Two Judges Order a Temporary Stay on Deporting Immigrant Parents
U.S. District Judge Dana Sabraw in San Diego ordered that the Trump administration not deport any immigrant parents for the next seven days. Issued on Monday, the order is in response to a lawsuit filed by the American Civil Liberties Union (ACLU) on behalf of immigrant parents facing rapid deportation.
With the one week reprieve, immigrant parents will have breathing room to decide their next steps, and if they want to leave their immigrant children behind in the U.S. to pursue asylum status, Reuters reported.
Immigration Lawyers Are Working to Stop Deportations
The Trump administration’s zero-tolerance immigration policy separated immigrant parents and their children the moment they were apprehended at the border. President Trump halted the practice of separating parents and children on June 20 after international outcry.
The courts ordered the administration to ensure that all separated children be reunited with their parents by July 26. Close to 2,500 immigrant children remain separated from their parents and housed in detention centers all over the country.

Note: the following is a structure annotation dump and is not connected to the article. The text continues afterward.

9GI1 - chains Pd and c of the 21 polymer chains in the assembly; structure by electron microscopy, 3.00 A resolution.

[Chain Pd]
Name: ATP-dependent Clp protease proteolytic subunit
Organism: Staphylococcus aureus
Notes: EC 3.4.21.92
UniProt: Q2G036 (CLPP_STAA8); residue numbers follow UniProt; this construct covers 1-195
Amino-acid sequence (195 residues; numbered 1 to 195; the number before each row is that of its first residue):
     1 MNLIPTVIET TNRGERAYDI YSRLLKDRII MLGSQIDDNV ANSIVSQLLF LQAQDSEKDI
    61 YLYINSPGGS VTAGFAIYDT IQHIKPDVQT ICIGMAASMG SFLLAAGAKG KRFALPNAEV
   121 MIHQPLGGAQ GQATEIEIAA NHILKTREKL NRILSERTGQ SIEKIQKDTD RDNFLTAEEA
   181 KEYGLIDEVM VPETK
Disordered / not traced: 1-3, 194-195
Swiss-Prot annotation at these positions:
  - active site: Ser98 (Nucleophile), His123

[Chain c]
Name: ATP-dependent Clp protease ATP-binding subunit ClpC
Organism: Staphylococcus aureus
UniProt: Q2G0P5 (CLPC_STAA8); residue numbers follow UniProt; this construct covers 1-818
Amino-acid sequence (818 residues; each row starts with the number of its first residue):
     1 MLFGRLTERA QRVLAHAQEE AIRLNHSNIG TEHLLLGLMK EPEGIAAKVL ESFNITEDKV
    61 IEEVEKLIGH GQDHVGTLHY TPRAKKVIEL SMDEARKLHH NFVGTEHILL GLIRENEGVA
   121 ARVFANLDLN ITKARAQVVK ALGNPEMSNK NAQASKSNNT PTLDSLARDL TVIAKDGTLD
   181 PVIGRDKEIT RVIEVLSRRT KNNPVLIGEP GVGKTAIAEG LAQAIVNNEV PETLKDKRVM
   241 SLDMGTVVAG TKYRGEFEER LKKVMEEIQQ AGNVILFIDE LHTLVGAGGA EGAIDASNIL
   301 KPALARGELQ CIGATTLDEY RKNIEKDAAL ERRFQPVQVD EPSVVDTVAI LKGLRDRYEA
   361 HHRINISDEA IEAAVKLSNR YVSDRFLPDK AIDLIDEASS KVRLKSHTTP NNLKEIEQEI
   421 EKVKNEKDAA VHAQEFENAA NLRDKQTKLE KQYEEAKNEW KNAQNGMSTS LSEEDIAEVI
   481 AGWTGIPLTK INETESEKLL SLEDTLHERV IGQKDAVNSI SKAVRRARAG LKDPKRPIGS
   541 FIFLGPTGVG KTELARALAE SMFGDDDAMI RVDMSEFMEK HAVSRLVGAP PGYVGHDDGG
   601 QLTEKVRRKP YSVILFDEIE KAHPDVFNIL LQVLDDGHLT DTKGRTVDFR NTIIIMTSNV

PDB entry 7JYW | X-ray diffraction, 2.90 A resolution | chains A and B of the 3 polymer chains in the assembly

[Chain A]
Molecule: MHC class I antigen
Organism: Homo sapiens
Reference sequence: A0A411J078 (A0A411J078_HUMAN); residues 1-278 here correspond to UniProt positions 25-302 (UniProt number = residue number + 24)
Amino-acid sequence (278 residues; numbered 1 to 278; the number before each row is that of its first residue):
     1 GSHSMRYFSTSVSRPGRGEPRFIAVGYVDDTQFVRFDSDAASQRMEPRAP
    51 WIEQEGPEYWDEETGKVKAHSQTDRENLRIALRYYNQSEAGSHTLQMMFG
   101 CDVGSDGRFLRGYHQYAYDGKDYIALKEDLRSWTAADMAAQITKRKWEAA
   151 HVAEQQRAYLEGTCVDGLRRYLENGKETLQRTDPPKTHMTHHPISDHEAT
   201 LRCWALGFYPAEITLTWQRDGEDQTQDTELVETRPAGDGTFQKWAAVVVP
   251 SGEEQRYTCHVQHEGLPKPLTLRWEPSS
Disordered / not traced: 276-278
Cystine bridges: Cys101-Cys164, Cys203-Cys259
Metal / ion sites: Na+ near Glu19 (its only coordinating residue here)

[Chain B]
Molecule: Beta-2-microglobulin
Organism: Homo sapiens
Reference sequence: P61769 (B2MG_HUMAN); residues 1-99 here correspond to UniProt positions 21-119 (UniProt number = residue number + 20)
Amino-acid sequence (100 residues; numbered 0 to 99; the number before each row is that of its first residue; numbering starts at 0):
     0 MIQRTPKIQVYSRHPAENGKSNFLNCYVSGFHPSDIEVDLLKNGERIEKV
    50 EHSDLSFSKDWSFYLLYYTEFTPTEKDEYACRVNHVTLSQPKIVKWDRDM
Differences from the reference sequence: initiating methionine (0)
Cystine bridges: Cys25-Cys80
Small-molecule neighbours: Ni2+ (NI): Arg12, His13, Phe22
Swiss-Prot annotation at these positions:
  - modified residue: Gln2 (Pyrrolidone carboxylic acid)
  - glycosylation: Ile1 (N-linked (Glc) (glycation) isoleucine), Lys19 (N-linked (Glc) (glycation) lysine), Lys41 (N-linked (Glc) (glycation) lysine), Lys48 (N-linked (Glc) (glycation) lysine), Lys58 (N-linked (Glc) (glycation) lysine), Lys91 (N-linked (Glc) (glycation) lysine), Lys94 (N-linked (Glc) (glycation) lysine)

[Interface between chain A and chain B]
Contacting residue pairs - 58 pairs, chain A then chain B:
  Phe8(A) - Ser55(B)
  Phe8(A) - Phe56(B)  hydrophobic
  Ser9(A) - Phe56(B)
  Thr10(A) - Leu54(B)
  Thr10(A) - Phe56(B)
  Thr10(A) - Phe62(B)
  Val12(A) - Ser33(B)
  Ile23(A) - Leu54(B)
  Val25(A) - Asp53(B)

Hundreds of immigration lawyers have been busy working feverishly to stop the rapid deportations of the parents.
The order gave lawyers more time to “figure out what reunification is going to mean for our clients,” said Beth Krause to Reuters, a supervising lawyer at Legal Aid’s Immigrant Youth Project.
The one week reprieve given by Judge Sabraw will also enable lawyers to determine how to proceed with their clients once they have been reunited with their separated children.
Another Judge Orders Families Be Not Moved Without At Least 48 Hours Notice
Later on Monday evening, U.S. District Judge Laura Taylor Swain in Manhattan agreed with an emergency injunction filed by the Legal Aid Society. She temporarily banned the government from moving the dozens of separated immigrant children that are represented by the Legal Aid Society in New York without 48 hours notice.
Legal Aid, like the ACLU case in California, sought the injunction claiming the government was not giving them enough time to find, meet and consult with all the affected immigrants.
Unless a judge extends the temporary order, Judge Swain’s temporary relief expires on July 19. The government appealed the ruling and attempted to have U.S. District Judge Jesse Furman in Manhattan overrule Swain’s decision, but Furman said he had not read the related paperwork and declined to rule immediately.
Jorge Baron, executive director of the Northwest Immigrant Rights Project, told Reuters that Sabraw’s broader ban on rapid deportations “buys us a little bit of time.”
“I am still uncertain we have made contact with all the parents who are detained in our particular region,” he said.